Aboriginal and Torres Strait Islander Health Worker - Draft 2

HLTAMED001 Work under instructions to support the safe use of medications_Draft 2

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Unit application and prerequisites

UNIT CODE

HLTAMED001

UNIT TITLE

Work under instructions to support the safe use of medications

APPLICATION

This unit describes the performance outcomes, skills and knowledge required to follow instructions from authorised primary health care team members for clients’ medication, and to support clients to self-administer. This includes assistance with measuring the dose but does not involve determining the required dose. It also requires the ability to provide information about the safe use, storage and transportation of medication.

Medications can be prescribed, over the counter, or traditional and bush medicines.

This unit is specific to Aboriginal and/or Torres Strait Islander people working as health workers. They work under supervision and as part of a multidisciplinary primary health care team to provide primary health care services to Aboriginal and/or Torres Strait Islander clients.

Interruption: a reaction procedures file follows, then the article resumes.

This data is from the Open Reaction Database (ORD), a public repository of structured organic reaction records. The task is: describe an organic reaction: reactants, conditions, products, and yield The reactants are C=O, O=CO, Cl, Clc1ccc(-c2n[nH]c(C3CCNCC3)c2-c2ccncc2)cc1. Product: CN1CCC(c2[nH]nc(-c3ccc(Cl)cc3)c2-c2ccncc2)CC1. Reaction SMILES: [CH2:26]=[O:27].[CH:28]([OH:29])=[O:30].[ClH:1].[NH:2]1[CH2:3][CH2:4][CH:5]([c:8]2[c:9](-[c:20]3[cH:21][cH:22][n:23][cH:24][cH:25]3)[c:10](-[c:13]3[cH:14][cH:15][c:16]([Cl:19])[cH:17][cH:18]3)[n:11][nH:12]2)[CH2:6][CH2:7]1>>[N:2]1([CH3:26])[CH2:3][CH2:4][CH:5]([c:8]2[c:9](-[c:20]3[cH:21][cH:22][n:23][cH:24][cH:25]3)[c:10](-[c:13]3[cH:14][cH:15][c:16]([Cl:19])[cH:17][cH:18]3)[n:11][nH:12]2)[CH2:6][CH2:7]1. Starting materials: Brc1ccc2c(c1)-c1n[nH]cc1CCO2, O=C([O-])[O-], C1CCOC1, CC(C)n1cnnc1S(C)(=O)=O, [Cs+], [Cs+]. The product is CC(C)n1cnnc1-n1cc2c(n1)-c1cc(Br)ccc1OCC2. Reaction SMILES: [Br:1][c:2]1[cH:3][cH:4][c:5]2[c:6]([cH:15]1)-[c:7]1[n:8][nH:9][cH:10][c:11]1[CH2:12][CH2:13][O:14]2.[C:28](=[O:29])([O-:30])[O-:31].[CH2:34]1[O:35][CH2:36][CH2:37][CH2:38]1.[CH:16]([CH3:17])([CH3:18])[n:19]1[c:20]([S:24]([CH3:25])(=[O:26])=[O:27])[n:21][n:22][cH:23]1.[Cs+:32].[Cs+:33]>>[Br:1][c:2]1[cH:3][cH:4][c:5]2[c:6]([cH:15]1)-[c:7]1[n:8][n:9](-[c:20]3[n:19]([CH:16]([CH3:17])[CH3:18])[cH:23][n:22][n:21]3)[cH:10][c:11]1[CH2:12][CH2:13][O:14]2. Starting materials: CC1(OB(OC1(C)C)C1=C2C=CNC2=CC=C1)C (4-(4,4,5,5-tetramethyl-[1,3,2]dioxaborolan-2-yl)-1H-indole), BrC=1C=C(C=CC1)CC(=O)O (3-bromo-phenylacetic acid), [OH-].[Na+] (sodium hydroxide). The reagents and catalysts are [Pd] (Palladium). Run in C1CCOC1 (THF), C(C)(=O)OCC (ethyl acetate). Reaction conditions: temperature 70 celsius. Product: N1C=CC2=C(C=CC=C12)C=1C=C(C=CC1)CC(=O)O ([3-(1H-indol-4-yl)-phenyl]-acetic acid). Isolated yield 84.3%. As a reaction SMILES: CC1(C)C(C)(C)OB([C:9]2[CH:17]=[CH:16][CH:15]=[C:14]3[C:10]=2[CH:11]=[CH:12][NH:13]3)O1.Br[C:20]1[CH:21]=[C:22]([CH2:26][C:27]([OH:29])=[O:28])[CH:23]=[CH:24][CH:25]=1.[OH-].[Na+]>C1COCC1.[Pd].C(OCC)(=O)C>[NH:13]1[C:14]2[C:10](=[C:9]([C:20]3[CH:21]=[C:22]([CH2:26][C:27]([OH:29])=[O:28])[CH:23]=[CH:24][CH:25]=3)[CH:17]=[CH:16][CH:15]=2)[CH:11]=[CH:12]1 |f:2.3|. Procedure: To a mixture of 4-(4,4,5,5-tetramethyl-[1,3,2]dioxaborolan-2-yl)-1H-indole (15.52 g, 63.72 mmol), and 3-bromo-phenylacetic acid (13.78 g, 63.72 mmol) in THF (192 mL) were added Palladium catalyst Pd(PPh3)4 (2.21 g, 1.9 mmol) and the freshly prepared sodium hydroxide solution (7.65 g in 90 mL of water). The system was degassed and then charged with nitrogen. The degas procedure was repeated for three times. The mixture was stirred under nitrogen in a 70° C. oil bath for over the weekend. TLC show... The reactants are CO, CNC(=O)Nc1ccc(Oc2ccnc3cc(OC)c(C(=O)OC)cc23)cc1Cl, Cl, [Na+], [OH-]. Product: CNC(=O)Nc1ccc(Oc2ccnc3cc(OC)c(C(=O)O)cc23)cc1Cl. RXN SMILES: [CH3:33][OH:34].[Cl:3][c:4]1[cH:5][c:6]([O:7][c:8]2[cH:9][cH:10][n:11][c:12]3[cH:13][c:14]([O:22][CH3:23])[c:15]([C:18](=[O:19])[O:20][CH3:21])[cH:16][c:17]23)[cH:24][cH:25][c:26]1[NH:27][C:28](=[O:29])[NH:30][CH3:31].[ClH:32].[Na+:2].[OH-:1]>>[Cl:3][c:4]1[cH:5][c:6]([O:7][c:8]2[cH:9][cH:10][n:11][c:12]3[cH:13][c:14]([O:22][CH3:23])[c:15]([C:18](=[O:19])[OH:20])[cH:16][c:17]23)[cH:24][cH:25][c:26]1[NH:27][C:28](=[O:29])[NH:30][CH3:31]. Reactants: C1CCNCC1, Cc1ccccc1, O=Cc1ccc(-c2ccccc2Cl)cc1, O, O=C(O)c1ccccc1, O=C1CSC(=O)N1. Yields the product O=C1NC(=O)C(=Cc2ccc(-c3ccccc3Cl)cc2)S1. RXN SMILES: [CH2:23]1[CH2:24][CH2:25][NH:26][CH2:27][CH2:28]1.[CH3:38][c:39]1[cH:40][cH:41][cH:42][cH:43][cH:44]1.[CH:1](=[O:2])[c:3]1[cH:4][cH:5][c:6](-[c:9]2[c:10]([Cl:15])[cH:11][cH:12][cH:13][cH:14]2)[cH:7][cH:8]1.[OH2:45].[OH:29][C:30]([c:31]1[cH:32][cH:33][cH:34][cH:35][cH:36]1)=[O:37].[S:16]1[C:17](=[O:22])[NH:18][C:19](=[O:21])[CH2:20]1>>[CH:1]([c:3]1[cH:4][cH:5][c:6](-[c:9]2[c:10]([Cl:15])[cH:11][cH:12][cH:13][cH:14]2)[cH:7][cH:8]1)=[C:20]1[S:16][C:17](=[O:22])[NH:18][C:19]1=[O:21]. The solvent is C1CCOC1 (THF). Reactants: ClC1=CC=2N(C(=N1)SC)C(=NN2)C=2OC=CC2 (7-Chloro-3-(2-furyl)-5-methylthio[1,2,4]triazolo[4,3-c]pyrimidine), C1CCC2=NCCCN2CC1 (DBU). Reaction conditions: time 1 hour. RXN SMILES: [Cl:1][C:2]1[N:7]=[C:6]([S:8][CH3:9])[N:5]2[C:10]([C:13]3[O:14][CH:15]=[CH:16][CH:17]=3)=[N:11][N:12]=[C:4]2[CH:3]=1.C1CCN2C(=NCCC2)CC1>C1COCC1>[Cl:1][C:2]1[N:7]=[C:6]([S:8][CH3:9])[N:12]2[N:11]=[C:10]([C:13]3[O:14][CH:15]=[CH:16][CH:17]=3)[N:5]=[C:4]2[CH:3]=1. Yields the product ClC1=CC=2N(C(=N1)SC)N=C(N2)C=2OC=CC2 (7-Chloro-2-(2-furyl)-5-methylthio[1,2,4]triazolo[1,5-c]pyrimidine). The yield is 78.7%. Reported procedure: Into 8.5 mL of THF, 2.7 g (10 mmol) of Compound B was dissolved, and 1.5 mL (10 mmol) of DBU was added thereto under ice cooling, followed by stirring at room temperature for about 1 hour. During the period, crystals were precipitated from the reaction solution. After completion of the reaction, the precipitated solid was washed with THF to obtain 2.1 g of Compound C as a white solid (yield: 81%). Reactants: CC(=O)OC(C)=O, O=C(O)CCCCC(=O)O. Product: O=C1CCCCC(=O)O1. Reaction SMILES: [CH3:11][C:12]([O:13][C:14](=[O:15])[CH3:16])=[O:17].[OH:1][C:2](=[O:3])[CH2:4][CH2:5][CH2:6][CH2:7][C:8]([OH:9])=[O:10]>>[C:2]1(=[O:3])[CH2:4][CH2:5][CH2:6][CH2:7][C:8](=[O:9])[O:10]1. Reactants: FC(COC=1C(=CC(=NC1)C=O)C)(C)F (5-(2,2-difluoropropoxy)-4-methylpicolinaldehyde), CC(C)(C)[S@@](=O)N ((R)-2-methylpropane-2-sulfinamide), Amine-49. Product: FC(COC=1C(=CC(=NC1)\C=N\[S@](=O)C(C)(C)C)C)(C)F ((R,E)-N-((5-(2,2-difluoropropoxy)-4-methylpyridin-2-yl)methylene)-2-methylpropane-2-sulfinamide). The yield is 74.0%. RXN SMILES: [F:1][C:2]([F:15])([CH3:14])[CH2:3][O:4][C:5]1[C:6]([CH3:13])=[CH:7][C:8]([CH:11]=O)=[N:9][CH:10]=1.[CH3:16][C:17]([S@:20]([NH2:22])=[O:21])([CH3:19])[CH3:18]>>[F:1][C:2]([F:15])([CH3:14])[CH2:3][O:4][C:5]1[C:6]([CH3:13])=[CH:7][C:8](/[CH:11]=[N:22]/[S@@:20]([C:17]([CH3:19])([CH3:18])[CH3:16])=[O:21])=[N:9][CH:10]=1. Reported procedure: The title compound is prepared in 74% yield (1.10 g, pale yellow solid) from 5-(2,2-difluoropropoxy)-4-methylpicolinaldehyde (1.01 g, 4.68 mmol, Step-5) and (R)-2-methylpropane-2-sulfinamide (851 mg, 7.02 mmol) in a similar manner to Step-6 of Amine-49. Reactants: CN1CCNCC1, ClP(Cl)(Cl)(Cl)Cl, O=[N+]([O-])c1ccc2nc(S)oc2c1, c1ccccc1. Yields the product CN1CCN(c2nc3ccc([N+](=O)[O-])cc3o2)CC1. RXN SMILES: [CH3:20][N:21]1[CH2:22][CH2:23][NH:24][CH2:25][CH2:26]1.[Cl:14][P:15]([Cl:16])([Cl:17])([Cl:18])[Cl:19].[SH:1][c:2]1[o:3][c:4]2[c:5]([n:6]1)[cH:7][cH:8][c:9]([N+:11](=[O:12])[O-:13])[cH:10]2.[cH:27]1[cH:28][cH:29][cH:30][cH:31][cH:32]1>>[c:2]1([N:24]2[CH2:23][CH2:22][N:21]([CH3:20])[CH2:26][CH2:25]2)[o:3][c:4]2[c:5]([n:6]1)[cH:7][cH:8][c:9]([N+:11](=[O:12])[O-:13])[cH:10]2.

No regulatory requirement for certification, occupational or business licensing is linked to this unit at the time of publication.

PREREQUISITE UNIT

Nil

COMPETENCY FIELD

Medications

UNIT SECTOR

Aboriginal and/or Torres Strait Islander Health

ELEMENTS

PERFORMANCE CRITERIA

Elements describe the essential outcomes

Performance criteria describe the performance needed to demonstrate achievement of the element.

  1. Confirm scope of own role in relation to medication.
    1. Confirm own role within primary health care team, and lines of supervision for reporting and clarifying issues that relate to use of medication.